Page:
Thanks to collaboration with the ALA Public Policy and Advocacy Office and strong work by the joint ALA/PLA 2020 Census Library Outreach and Education Task Force, PLA helped public libraries nationwide use their internet access so residents could respond to the Census online, outreach to communities at risk of being undercounted, and help jobseekers apply for temporary Census jobs. While COVID-19 canceled many library outreach activities, PLA was still able to engage members through release of the Libraries’ Guide to the 2020 Census, webinars and conference programs, tip sheets, downloadable graphics, and more. In late 2020, PLA initiated a new Census Data Literacy Project, which will develop webinars and interactive online training to give library staff knowledge, skills, and confidence to use Census data to plan and implement services that best meet the needs of diverse local communities.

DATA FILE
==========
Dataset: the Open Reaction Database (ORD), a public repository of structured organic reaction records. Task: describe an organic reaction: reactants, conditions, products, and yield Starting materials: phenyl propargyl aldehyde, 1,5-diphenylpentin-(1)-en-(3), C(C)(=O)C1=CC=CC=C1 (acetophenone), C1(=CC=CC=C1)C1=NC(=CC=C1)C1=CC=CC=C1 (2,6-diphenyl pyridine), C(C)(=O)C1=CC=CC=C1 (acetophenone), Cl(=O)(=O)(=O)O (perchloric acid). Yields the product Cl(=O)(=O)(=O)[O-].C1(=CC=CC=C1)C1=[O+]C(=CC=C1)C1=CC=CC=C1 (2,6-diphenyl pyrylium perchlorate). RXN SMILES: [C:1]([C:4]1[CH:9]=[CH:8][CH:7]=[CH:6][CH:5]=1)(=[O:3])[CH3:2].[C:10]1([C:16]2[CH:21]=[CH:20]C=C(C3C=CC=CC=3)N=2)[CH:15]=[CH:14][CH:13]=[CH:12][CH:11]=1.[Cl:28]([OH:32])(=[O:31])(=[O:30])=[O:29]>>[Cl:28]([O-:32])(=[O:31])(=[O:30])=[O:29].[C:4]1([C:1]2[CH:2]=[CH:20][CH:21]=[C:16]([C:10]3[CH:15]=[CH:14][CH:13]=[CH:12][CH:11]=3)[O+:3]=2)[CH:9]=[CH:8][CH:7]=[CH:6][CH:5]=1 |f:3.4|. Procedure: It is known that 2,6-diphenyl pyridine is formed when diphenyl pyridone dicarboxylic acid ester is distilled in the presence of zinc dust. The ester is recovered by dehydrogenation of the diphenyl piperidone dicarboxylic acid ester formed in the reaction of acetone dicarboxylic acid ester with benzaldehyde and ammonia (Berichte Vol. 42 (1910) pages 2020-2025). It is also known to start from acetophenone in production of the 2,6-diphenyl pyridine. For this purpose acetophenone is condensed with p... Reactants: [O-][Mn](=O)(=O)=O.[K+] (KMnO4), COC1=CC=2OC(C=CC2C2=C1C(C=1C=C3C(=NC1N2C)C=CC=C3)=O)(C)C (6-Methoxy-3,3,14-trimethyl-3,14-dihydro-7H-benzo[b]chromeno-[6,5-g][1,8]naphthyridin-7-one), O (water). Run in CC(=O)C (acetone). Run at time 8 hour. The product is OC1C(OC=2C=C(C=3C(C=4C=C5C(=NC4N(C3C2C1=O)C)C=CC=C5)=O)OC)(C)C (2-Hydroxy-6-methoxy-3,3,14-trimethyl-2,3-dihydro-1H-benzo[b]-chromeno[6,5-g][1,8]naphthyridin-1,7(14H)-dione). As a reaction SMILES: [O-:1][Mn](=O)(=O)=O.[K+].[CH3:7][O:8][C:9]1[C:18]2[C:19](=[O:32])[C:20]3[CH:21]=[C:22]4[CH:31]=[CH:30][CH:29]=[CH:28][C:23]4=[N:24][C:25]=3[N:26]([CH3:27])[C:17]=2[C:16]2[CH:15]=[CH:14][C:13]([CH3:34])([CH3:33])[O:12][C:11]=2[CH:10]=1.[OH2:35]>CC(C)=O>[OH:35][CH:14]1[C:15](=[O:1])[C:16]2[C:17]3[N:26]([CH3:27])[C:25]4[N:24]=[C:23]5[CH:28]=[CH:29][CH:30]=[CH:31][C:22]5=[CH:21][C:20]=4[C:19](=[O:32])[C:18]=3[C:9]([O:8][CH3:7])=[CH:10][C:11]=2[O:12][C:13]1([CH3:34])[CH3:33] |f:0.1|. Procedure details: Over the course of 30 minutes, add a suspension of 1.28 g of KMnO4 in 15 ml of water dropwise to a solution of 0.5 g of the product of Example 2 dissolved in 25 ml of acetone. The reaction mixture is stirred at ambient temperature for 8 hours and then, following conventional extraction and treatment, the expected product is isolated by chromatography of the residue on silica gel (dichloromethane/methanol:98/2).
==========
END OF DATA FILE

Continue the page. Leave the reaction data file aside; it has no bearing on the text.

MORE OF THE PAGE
Libraries are leaders in family engagement
COVID-19 didn’t slow down the PLA Task Force on Family Engagement or its efforts to help libraries engage caregivers in their children’s education and promote our family engagement framework. 2020 saw the debut of the Advancing Family Engagement in Libraries series, in which 60 library staff engaged in eight virtual classroom sessions and facilitated discussions. In September 2020, PLA launched its new IMLS-funded program, Exploring a program co‐design approach to better serve and engage low‐income, Latinx communities. The project will work with three libraries of different sizes—Dallas (Tex.) Public Library, Arapahoe Libraries in Sheridan, Colo., and the Forest Grove (Ore.) City Library—to explore strategies and barriers to engaging Latinx community members. PLA also published its white paper on computational thinking, which was also promoted via a Public Libraries Online blog post and educational programming.